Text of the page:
Life Imitates Art – A Film, A Poem, And A Song

“Why do we need to have this GSA-week?” It’s a good question. It’s also a convenient question because the very act of asking it, provides the answer. If LGBT visibility were more integrated in popular media, a week like this would perhaps not raise such instant resistance. By isolating LGBT-media, a lot of people might think this content is not for them, on account of ‘not being gay’ or ‘not being gay enough’. I have chosen three of my favourite pieces of media as examples of what I consider to be good representation of the diverse group that is LGBT media. The fact that they are all LGBT in one way or another is not the only reason why they are good. They’re just good. So, without further ado, if you are looking for a new comfort movie, some angsty poetry, and homework jams, please keep on reading.

Imagine Me and You (2005)

Am I gay? I’m ecstatic!”

In this typical British rom-com, Rachel (Piper Perabo) and Heck (Matthew Goode) are getting married and all seems well until, on her wedding day, Rachel meets someone. And it’s not her husband. The person she meets is Luce (Lena Heady), the florist for her wedding. In the rest of the movie, Rachel tries to figure out her conflicting feelings and, spoilers, ends up leaving Heck. As the title suggests, Rachel and Luce end up “happy together”.

This movie ticks all the boxes for a typical rom-com: star-crossed lovers, awkward situations, a car chase, and of course, the epic kiss. All the supporting characters, including Anthony Steward Head, (known for his roles in Buffy the Vampire Slayer and Merlin) are funny in an understated way that only the Brits can pull off successfully. The romance between Rachel and Luce is genuine, non-sexual, and handled beautifully – most of all by how it is instantly accepted by everyone around them. Or, as my dad said after watching it: “Wow, it’s just like any rom-com, except the girl gets the girl in the end.”

Richard Siken –  Crush (2005)

“The entire history of human desire takes about seventy minutes to tell. Unfortunately, we don’t have that kind of time.”

This poetry bundle by Richard Siken is currently one of my most-prized possessions. His poetry is unlike anything I have ever read before. It is moody, chaotic, and often written in a stream of consciousness that borders on spoken word poetry. Oh, and he always writes about men.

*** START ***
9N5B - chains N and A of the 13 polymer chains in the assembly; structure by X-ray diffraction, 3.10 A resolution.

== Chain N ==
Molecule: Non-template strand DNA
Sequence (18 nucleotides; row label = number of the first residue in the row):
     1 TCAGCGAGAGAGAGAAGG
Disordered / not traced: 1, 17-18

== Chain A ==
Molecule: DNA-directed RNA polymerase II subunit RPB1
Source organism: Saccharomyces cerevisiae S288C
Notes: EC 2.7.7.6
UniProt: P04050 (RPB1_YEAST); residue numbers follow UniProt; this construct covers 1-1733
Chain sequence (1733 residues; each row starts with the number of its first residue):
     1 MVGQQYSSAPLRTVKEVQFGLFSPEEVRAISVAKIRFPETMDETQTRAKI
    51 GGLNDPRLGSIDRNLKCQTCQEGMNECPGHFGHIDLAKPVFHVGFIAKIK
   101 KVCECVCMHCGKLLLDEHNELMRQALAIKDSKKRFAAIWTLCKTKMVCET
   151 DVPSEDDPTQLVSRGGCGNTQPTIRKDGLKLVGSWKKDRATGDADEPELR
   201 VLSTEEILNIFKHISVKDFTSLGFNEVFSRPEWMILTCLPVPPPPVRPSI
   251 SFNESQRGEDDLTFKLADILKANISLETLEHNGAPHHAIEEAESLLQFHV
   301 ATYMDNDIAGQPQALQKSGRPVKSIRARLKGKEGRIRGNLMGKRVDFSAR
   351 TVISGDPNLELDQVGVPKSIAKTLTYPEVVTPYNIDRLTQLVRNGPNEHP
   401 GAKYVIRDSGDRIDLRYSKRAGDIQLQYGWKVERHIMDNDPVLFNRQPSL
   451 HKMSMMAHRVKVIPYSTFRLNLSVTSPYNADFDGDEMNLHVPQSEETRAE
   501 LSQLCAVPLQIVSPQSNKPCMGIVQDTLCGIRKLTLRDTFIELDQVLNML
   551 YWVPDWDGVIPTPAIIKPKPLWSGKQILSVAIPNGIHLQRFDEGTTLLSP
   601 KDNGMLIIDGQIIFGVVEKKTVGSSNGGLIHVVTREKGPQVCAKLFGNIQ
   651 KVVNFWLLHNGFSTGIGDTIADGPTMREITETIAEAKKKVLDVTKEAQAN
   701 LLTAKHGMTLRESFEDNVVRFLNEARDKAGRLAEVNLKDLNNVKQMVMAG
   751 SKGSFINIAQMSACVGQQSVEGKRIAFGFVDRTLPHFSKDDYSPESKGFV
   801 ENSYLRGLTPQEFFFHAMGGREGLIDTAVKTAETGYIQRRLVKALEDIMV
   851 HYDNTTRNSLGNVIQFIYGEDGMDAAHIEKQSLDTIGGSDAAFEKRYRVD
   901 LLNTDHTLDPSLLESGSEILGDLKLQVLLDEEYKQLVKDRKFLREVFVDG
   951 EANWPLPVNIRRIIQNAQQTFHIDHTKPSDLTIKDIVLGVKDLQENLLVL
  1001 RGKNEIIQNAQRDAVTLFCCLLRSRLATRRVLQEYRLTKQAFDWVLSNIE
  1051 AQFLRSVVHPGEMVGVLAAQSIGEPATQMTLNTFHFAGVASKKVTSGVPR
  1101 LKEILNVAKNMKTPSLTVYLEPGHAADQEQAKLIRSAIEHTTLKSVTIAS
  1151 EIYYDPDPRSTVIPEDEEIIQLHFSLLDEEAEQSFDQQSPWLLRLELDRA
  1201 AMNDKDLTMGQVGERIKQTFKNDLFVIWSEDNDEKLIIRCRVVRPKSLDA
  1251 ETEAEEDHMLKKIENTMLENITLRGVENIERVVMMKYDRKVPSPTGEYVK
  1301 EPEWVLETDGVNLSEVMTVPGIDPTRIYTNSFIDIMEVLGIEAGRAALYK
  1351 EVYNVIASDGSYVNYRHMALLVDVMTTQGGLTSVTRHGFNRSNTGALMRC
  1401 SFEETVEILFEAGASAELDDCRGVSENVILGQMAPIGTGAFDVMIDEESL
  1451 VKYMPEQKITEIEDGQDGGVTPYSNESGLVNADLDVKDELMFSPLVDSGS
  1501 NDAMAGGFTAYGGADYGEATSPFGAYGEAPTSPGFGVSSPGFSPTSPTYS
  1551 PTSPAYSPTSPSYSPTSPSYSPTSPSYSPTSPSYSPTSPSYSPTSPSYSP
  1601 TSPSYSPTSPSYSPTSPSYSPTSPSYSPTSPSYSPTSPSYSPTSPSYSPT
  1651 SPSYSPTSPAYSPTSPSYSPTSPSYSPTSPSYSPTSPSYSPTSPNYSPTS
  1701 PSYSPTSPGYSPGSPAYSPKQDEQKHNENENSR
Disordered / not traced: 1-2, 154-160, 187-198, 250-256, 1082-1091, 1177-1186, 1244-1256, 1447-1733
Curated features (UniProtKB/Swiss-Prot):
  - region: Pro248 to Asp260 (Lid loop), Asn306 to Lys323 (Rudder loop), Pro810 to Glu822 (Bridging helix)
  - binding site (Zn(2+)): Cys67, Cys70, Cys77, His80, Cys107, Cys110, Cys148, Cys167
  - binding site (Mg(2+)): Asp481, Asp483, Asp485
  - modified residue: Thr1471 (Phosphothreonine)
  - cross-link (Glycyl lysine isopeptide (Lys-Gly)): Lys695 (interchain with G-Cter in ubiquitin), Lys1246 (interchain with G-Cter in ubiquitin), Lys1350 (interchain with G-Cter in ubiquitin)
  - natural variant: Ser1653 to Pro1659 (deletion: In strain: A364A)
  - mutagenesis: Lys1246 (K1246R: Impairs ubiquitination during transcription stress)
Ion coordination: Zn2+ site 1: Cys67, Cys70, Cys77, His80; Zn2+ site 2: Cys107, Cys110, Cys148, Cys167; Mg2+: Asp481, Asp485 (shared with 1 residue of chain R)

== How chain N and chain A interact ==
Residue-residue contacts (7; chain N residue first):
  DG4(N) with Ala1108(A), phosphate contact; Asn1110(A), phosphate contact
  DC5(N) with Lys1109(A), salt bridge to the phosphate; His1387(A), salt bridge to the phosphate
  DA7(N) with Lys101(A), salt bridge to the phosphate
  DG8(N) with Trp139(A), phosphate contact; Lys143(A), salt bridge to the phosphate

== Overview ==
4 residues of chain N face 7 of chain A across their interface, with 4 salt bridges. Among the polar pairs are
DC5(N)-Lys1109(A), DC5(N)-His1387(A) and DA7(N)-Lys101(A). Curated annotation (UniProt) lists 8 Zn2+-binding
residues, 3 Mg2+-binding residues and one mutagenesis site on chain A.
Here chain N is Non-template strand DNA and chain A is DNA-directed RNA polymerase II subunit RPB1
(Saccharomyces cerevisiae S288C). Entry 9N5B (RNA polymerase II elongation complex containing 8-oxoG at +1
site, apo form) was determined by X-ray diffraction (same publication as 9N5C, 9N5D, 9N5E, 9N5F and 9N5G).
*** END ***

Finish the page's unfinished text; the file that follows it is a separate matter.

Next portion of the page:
He pens down the experience of being gay, the overarching aching experience of being human, and all the love, rage, frustration, confusion, desolation and hope that a human life brings. Sometimes manically, always vulnerably, Richard Siken writes poetry that lingers.

Hayley Kiyoko – “Sleepover” (2017)

At least I got you in my head.

It has been said that she is for lesbian and bisexual girls what Taylor Swift is for straight and, well, bisexual girls. Her discography so far, taps into the most basic experiences of women who love women. Her song “Girls Like Girls” is both tentative and bold. It’s about crushing on a girl and its main message is: This is how I feel and I’m real. Her song “Gravel to Tempo” is feeling like there’s something wrong with you, and countering that by only falling for extremely unattainable popular girls. In her music video, Kiyoko challenges this idea by walking up to the popular girls and busting some moves that would make Chandler “are you suggesting we dance our troubles away” Bing proud. Earlier this year she released “Sleepover”, which is the most toned-down and vulnerable song she’s released so far. It acknowledges the pain behind the longing. Unrequited love is always painful, but never even having a chance to begin with is a different kind of pain. The video beautifully shows Kiyoko fantasizing about the girl without it ever being predatory. It is sexual but not sexualized. It sends a message that it’s okay to want things.

A large part of visibility has to do with representation, which is what this article is about. Art is a vehicle to show human emotions, and love is a big emotion. All three of the examples I chose help people to see that what they feel is not wrong or abnormal, it’s simply life.

Mijke van Leersum, Class of 2017, is a literature and philosophy major from Huizen, the Netherlands.

Source featured image: NKD Magazine

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